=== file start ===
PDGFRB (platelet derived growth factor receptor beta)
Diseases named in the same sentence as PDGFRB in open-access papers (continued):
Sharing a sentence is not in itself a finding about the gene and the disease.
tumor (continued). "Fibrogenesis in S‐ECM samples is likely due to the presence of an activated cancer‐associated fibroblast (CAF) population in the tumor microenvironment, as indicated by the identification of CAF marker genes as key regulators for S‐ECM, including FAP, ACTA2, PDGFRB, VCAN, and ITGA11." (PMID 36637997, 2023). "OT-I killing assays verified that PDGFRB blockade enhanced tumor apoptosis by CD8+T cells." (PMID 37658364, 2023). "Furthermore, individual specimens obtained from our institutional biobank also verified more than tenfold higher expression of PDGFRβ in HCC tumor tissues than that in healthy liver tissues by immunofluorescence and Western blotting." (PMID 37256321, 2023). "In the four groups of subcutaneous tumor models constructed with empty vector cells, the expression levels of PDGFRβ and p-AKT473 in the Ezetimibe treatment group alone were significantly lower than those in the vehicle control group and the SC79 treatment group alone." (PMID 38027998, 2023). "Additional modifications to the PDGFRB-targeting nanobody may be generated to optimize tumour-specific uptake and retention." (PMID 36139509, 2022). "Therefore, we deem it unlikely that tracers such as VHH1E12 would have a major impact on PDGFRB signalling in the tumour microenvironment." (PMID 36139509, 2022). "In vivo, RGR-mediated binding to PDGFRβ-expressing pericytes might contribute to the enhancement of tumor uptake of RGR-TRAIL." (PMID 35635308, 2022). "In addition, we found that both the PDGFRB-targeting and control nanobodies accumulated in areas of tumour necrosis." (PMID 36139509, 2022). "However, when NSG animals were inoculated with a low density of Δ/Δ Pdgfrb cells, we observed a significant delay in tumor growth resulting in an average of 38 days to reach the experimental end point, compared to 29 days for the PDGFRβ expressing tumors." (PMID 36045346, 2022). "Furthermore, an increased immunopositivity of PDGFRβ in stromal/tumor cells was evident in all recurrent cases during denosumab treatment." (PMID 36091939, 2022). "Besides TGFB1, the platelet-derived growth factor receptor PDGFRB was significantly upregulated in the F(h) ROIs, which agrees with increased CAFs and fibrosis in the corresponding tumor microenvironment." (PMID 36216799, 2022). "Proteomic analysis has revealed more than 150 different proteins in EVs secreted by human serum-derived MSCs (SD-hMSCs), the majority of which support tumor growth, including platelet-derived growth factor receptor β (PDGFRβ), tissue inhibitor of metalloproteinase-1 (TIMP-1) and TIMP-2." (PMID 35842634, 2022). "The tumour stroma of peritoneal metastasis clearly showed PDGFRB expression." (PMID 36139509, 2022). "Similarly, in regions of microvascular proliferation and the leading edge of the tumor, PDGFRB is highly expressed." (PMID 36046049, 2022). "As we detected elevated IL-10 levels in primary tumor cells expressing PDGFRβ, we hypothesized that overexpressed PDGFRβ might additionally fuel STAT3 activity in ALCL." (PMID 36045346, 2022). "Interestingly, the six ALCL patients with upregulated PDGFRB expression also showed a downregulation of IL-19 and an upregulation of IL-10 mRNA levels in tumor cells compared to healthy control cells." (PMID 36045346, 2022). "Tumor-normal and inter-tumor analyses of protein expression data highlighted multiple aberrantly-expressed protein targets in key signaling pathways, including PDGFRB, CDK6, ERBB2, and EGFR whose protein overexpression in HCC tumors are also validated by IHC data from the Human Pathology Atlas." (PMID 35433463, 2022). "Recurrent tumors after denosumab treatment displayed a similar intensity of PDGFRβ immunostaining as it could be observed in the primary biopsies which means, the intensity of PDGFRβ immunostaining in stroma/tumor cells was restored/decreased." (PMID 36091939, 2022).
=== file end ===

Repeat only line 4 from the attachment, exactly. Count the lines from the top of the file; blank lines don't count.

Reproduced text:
tumor (continued). "Fibrogenesis in S‐ECM samples is likely due to the presence of an activated cancer‐associated fibroblast (CAF) population in the tumor microenvironment, as indicated by the identification of CAF marker genes as key regulators for S‐ECM, including FAP, ACTA2, PDGFRB, VCAN, and ITGA11." (PMID 36637997, 2023). "OT-I killing assays verified that PDGFRB blockade enhanced tumor apoptosis by CD8+T cells." (PMID 37658364, 2023). "Furthermore, individual specimens obtained from our institutional biobank also verified more than tenfold higher expression of PDGFRβ in HCC tumor tissues than that in healthy liver tissues by immunofluorescence and Western blotting." (PMID 37256321, 2023). "In the four groups of subcutaneous tumor models constructed with empty vector cells, the expression levels of PDGFRβ and p-AKT473 in the Ezetimibe treatment group alone were significantly lower than those in the vehicle control group and the SC79 treatment group alone." (PMID 38027998, 2023). "Additional modifications to the PDGFRB-targeting nanobody may be generated to optimize tumour-specific uptake and retention." (PMID 36139509, 2022). "Therefore, we deem it unlikely that tracers such as VHH1E12 would have a major impact on PDGFRB signalling in the tumour microenvironment." (PMID 36139509, 2022). "In vivo, RGR-mediated binding to PDGFRβ-expressing pericytes might contribute to the enhancement of tumor uptake of RGR-TRAIL." (PMID 35635308, 2022). "In addition, we found that both the PDGFRB-targeting and control nanobodies accumulated in areas of tumour necrosis." (PMID 36139509, 2022). "However, when NSG animals were inoculated with a low density of Δ/Δ Pdgfrb cells, we observed a significant delay in tumor growth resulting in an average of 38 days to reach the experimental end point, compared to 29 days for the PDGFRβ expressing tumors." (PMID 36045346, 2022). "Furthermore, an increased immunopositivity of PDGFRβ in stromal/tumor cells was evident in all recurrent cases during denosumab treatment." (PMID 36091939, 2022). "Besides TGFB1, the platelet-derived growth factor receptor PDGFRB was significantly upregulated in the F(h) ROIs, which agrees with increased CAFs and fibrosis in the corresponding tumor microenvironment." (PMID 36216799, 2022). "Proteomic analysis has revealed more than 150 different proteins in EVs secreted by human serum-derived MSCs (SD-hMSCs), the majority of which support tumor growth, including platelet-derived growth factor receptor β (PDGFRβ), tissue inhibitor of metalloproteinase-1 (TIMP-1) and TIMP-2." (PMID 35842634, 2022). "The tumour stroma of peritoneal metastasis clearly showed PDGFRB expression." (PMID 36139509, 2022). "Similarly, in regions of microvascular proliferation and the leading edge of the tumor, PDGFRB is highly expressed." (PMID 36046049, 2022). "As we detected elevated IL-10 levels in primary tumor cells expressing PDGFRβ, we hypothesized that overexpressed PDGFRβ might additionally fuel STAT3 activity in ALCL." (PMID 36045346, 2022). "Interestingly, the six ALCL patients with upregulated PDGFRB expression also showed a downregulation of IL-19 and an upregulation of IL-10 mRNA levels in tumor cells compared to healthy control cells." (PMID 36045346, 2022). "Tumor-normal and inter-tumor analyses of protein expression data highlighted multiple aberrantly-expressed protein targets in key signaling pathways, including PDGFRB, CDK6, ERBB2, and EGFR whose protein overexpression in HCC tumors are also validated by IHC data from the Human Pathology Atlas." (PMID 35433463, 2022). "Recurrent tumors after denosumab treatment displayed a similar intensity of PDGFRβ immunostaining as it could be observed in the primary biopsies which means, the intensity of PDGFRβ immunostaining in stroma/tumor cells was restored/decreased." (PMID 36091939, 2022).